The Heiress of Winterwood (Whispers on the Moors Series #1)
By Sarah E. Ladd
Genre: Christian, Historical Romance, Regency Fiction
Point of View: Third Person
Back Cover Summary:
Darbury, England, 1814
Amelia Barrett gave her word. Keeping it could cost her everything.
Amelia Barrett, heiress to an estate nestled in the English moors, defies family expectations and promises to raise her dying friend’s baby. She’ll risk everything to keep her word—even to the point of proposing to the child’s father—a sea captain she’s never met.
When the child vanishes with little more than an ominous ransom note hinting at her whereabouts, Amelia and Graham are driven to test the boundaries of their love for this little one.
Amelia’s detailed plans would normally see her through any trial, but now, desperate and shaken, she’s forced to examine her soul and face her one weakness: pride.
Graham’s strength and self-control have served him well and earned him much respect, but chasing perfection has kept him a prisoner of his own discipline. And away from the family he has sworn to love and protect.
Both must learn to have faith and relinquish control so they can embrace the future ahead of them.
Faith and Trust in God, Forgiveness of Self, Loyalty, and Selfless Love.
Let me begin this book review by saying that first, there will be NO SIGNFICANT SPOILERS. Second, I am excited to let you all into my thought process as I complete books that I am reading. I often critically analyze books that I read. This may stem from my time in high school and college; I had to read practically every book in school asking questions as I read along.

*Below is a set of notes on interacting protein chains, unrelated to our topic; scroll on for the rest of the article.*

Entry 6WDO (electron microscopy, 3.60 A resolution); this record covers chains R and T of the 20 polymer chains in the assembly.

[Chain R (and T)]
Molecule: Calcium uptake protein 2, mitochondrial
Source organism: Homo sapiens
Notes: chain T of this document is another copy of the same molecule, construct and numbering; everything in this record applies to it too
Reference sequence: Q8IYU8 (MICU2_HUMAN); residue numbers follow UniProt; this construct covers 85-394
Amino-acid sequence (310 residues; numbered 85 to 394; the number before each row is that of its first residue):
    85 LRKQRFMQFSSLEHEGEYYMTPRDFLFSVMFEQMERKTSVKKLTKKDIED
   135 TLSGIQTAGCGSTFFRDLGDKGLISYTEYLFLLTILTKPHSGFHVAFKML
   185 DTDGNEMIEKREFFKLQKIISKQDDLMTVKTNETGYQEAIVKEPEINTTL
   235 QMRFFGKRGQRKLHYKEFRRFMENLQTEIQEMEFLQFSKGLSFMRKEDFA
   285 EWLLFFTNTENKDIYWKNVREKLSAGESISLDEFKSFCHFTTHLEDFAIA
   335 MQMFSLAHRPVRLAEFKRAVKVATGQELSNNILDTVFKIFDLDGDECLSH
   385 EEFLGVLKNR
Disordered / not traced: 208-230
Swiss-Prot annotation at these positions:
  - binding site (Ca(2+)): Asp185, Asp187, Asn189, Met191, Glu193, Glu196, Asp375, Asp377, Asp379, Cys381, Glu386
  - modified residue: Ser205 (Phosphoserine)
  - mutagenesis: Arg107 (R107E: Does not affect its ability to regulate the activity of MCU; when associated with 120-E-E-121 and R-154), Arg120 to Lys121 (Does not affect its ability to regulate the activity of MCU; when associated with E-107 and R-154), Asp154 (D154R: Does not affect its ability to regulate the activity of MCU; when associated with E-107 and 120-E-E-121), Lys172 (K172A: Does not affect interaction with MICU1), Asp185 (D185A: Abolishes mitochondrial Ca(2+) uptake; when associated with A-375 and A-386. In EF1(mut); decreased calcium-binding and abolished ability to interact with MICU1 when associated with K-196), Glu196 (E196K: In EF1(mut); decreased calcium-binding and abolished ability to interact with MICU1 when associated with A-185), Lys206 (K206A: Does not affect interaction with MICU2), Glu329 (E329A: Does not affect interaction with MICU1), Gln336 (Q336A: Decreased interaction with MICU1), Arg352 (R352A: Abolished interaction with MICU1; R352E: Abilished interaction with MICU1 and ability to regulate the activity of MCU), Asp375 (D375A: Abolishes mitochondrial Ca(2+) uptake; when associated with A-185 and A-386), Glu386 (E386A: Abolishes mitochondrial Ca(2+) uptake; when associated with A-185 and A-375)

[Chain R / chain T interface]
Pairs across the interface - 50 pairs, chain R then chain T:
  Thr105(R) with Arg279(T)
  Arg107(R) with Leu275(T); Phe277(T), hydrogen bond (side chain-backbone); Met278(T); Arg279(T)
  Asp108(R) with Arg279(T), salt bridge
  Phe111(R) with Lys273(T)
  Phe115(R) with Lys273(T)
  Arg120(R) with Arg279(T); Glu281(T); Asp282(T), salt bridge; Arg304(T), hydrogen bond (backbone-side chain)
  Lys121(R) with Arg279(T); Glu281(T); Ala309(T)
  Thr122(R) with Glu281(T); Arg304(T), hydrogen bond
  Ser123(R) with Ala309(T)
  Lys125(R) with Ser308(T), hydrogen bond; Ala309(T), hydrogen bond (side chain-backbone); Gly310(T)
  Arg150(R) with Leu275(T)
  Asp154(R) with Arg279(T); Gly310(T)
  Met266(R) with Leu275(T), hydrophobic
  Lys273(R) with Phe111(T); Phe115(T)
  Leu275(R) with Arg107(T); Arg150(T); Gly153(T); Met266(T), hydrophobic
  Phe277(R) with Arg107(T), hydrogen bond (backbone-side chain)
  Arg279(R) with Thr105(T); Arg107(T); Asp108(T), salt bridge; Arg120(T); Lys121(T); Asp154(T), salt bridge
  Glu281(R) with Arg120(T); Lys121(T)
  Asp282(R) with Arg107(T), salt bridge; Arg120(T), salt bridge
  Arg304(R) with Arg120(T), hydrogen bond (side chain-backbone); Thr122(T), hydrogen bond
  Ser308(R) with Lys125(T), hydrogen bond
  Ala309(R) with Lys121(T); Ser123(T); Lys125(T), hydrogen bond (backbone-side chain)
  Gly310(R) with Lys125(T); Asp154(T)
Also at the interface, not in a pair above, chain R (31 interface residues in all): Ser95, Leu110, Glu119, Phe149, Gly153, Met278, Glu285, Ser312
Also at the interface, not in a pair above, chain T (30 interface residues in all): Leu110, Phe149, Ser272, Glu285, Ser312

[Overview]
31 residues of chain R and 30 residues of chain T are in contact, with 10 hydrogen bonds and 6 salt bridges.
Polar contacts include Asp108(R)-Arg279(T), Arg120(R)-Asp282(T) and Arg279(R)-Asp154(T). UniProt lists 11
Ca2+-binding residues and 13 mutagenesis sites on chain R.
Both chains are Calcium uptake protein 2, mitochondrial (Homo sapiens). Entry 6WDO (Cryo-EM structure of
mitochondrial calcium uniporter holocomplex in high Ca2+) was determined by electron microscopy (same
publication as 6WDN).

For The Heiress of Winterwood, it was no different. I discovered the author while in a local LifeWay Christian; I wanted to venture out and read different historical fiction novelists. As a writer myself, solely reading from one author is not ideal, for there are diverse ways to execute a well-written novel.
After reading the summary above, it sounded intriguing. A woman proposes to a man in the Regency period. For those of you who may not know in that time a woman proposing to a man was highly uncommon. Frankly, it is a rarity nowadays too but given the current culture, it would not be as shocking if a woman did propose to a man.
That premise and reading the prologue are what intrigued me about this book, and so, I bought it. I was pleasantly surprised that the first chapter and half of chapter two, show Amelia proposing to Captain Graham Sterling; the scene was well-written, was exciting, and the Captain’s reaction to the proposal was believable. It made me eager to find out what would happen next. However, things took a dip for the next four and half chapters partially because we do not find out what the Captain’s answer is within these chapters. When the book starts out with such an intriguing first chapter and half of the second chapter, I would have preferred to have the chapters that immediately followed to have a similar level of intrigue pertaining to the dynamics between the characters as well as the plot.